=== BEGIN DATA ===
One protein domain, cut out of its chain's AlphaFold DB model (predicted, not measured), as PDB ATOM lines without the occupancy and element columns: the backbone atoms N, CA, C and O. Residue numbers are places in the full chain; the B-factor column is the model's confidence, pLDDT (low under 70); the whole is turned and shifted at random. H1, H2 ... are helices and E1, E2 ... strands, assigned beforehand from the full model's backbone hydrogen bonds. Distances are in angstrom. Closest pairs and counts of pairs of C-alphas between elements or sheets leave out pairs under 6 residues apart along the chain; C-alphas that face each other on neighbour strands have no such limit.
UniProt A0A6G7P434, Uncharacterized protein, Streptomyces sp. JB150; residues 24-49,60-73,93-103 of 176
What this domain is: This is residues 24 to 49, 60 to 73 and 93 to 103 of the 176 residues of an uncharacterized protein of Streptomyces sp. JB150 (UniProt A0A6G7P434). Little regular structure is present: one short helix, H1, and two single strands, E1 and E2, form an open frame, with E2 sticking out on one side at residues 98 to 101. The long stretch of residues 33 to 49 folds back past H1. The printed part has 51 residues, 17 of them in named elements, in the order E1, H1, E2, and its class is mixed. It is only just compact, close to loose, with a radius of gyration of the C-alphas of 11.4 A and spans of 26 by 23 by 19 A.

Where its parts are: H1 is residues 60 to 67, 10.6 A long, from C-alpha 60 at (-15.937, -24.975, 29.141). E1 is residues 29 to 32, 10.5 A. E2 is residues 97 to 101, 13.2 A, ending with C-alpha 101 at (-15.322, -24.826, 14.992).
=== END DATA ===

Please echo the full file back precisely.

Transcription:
One protein domain, cut out of its chain's AlphaFold DB model (predicted, not measured), as PDB ATOM lines without the occupancy and element columns: the backbone atoms N, CA, C and O. Residue numbers are places in the full chain; the B-factor column is the model's confidence, pLDDT (low under 70); the whole is turned and shifted at random. H1, H2 ... are helices and E1, E2 ... strands, assigned beforehand from the full model's backbone hydrogen bonds. Distances are in angstrom. Closest pairs and counts of pairs of C-alphas between elements or sheets leave out pairs under 6 residues apart along the chain; C-alphas that face each other on neighbour strands have no such limit.
UniProt A0A6G7P434, Uncharacterized protein, Streptomyces sp. JB150; residues 24-49,60-73,93-103 of 176
What this domain is: This is residues 24 to 49, 60 to 73 and 93 to 103 of the 176 residues of an uncharacterized protein of Streptomyces sp. JB150 (UniProt A0A6G7P434). Little regular structure is present: one short helix, H1, and two single strands, E1 and E2, form an open frame, with E2 sticking out on one side at residues 98 to 101. The long stretch of residues 33 to 49 folds back past H1. The printed part has 51 residues, 17 of them in named elements, in the order E1, H1, E2, and its class is mixed. It is only just compact, close to loose, with a radius of gyration of the C-alphas of 11.4 A and spans of 26 by 23 by 19 A.

Where its parts are: H1 is residues 60 to 67, 10.6 A long, from C-alpha 60 at (-15.937, -24.975, 29.141). E1 is residues 29 to 32, 10.5 A. E2 is residues 97 to 101, 13.2 A, ending with C-alpha 101 at (-15.322, -24.826, 14.992).